In 1882, the Georgia State Legislature authorized a committee, led by Harris, to visit the Northeast to see firsthand how technology schools worked. They were impressed by educational models developed at the Massachusetts Institute of Technology and the Worcester County Free Institute of Industrial Science (now Worcester Polytechnic Institute). The committee recommended adapting the Worcester model, which stressed a combination of "theory and practice", the "practice" component including student employment and production of consumer items to generate revenue for the school.[12]

On October 13, 1885, Georgia Governor Henry D. McDaniel signed the bill to create and fund the new school.[1] In 1887, Atlanta pioneer Richard Peters donated to the state 4 acres (1.6 ha) of the site of a failed garden suburb called Peters Park. The site was bounded on the south by North Avenue, and on the west by Cherry Street.[1] He then sold five adjoining acres of land to the state for US$10,000, equivalent to about US$262,481.48 now.[1] This land was located near the northern city limits of Atlanta at the time of its founding, although the city has now expanded several miles beyond it. A historical marker on the large hill in Central Campus notes that the site occupied by the school's first buildings once held fortifications built to protect Atlanta during the Atlanta Campaign of the American Civil War.[13] The surrender of the city took place on the southwestern boundary of the modern Georgia Tech campus in 1864.[14]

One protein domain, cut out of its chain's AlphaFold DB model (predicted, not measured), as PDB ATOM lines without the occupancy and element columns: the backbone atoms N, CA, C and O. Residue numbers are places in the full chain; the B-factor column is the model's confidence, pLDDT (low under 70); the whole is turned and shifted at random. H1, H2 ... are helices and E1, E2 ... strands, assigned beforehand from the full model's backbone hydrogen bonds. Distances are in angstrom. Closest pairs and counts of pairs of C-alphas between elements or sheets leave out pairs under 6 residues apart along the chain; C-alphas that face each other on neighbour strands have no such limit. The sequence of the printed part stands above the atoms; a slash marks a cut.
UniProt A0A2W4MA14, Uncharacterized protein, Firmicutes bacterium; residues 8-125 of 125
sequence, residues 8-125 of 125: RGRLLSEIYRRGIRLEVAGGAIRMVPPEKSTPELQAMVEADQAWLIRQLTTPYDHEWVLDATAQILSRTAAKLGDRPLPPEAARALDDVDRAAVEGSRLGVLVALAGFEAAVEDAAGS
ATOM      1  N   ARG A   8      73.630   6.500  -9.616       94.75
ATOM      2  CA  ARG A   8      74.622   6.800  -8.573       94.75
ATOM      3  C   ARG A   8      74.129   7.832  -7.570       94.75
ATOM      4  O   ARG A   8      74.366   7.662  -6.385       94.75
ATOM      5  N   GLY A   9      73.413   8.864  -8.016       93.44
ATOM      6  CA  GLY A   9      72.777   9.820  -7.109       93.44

Early years[edit]

Two buildings stand side-by-side on a hill. The one on the left is two stories, with two smokestacks behind it. The one on the right is the larger, taller Tech Tower building.
An early picture of Georgia Tech

The Georgia School of Technology opened its doors in the fall of 1888 with two buildings.[10] One building (now Tech Tower, an administrative headquarters) had classrooms to teach students; The second building featured a shop and had a foundry, forge, boiler room, and engine room. It was designed specifically for students to work and produce goods to sell and fund the school. The two buildings were equal in size to show the importance of teaching both the mind and the hands; though, at the time, there was some disagreement to whether the machine shop should have been used to turn a profit.[10][12]

On October 20, 1905, U.S. President Theodore Roosevelt visited the Georgia Tech campus. On the steps of Tech Tower, Roosevelt delivered a speech about the importance of technological education.[15] He then shook hands with every student.[16]

Georgia Tech's Evening School of Commerce began holding classes in 1912.[17] The evening school admitted its first female student in 1917, although the state legislature did not officially authorize attendance by women until 1920.[17][18] Annie T. Wise became the first female graduate in 1919 and went on to become Georgia Tech's first female faculty member the following year.[17][18] Rena Faye Smith, appointed as a research assistant in the School of Physics in 1969 by Dr. Ray Young, in X-Ray Diffraction, became the first female faculty member (research) in the School of Physics. She went on to earn a Ph.D. at Georgia State University and taught physics and instructional technology at Black Hills State University - 1997-2005 as Rena Faye Norby. She served as a Fulbright Scholar in Russia 2004-2005.[19] In 1931, the Board of Regents transferred control of the Evening School of Commerce to the University of Georgia (UGA) and moved the civil and electrical engineering courses at UGA to Tech.[17][18] Tech replaced the commerce school with what later became the College of Business. The commerce school would later split from UGA and eventually become Georgia State University.[17][20] In 1934, the Engineering Experiment Station (later known as the Georgia Tech Research Institute) was founded by W. Harry Vaughan with an initial budget of $5,000 ($88,147 today) and 13 part-time faculty.[21][22]